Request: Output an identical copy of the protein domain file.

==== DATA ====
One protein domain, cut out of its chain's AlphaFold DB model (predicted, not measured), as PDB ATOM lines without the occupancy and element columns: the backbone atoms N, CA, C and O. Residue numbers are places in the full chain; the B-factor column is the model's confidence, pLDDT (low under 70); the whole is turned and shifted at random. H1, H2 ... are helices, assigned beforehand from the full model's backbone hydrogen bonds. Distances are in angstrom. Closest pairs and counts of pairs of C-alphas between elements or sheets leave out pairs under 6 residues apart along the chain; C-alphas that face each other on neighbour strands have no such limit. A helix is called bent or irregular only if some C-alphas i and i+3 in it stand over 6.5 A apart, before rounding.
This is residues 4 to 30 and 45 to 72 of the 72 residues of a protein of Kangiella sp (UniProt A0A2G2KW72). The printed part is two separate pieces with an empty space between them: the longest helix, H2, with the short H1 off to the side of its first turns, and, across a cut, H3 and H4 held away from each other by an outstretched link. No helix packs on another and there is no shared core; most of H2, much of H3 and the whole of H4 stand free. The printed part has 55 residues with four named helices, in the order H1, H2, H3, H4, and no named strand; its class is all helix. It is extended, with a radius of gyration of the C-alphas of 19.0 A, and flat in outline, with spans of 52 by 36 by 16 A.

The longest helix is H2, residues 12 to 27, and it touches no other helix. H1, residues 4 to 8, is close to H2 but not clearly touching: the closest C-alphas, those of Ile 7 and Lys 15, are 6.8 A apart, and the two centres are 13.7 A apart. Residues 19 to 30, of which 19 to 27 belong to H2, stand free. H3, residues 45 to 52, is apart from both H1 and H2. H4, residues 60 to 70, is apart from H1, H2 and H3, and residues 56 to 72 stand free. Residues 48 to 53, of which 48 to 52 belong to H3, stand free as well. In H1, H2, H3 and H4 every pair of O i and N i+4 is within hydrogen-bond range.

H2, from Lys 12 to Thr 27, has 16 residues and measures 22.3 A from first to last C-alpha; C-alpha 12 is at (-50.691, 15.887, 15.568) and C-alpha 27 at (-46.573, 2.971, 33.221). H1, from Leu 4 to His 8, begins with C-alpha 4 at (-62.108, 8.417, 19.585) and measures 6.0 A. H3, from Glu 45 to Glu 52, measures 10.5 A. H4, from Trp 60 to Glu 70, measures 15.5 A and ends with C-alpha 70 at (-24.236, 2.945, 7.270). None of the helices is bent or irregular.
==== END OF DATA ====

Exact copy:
One protein domain, cut out of its chain's AlphaFold DB model (predicted, not measured), as PDB ATOM lines without the occupancy and element columns: the backbone atoms N, CA, C and O. Residue numbers are places in the full chain; the B-factor column is the model's confidence, pLDDT (low under 70); the whole is turned and shifted at random. H1, H2 ... are helices, assigned beforehand from the full model's backbone hydrogen bonds. Distances are in angstrom. Closest pairs and counts of pairs of C-alphas between elements or sheets leave out pairs under 6 residues apart along the chain; C-alphas that face each other on neighbour strands have no such limit. A helix is called bent or irregular only if some C-alphas i and i+3 in it stand over 6.5 A apart, before rounding.
This is residues 4 to 30 and 45 to 72 of the 72 residues of a protein of Kangiella sp (UniProt A0A2G2KW72). The printed part is two separate pieces with an empty space between them: the longest helix, H2, with the short H1 off to the side of its first turns, and, across a cut, H3 and H4 held away from each other by an outstretched link. No helix packs on another and there is no shared core; most of H2, much of H3 and the whole of H4 stand free. The printed part has 55 residues with four named helices, in the order H1, H2, H3, H4, and no named strand; its class is all helix. It is extended, with a radius of gyration of the C-alphas of 19.0 A, and flat in outline, with spans of 52 by 36 by 16 A.

The longest helix is H2, residues 12 to 27, and it touches no other helix. H1, residues 4 to 8, is close to H2 but not clearly touching: the closest C-alphas, those of Ile 7 and Lys 15, are 6.8 A apart, and the two centres are 13.7 A apart. Residues 19 to 30, of which 19 to 27 belong to H2, stand free. H3, residues 45 to 52, is apart from both H1 and H2. H4, residues 60 to 70, is apart from H1, H2 and H3, and residues 56 to 72 stand free. Residues 48 to 53, of which 48 to 52 belong to H3, stand free as well. In H1, H2, H3 and H4 every pair of O i and N i+4 is within hydrogen-bond range.

H2, from Lys 12 to Thr 27, has 16 residues and measures 22.3 A from first to last C-alpha; C-alpha 12 is at (-50.691, 15.887, 15.568) and C-alpha 27 at (-46.573, 2.971, 33.221). H1, from Leu 4 to His 8, begins with C-alpha 4 at (-62.108, 8.417, 19.585) and measures 6.0 A. H3, from Glu 45 to Glu 52, measures 10.5 A. H4, from Trp 60 to Glu 70, measures 15.5 A and ends with C-alpha 70 at (-24.236, 2.945, 7.270). None of the helices is bent or irregular.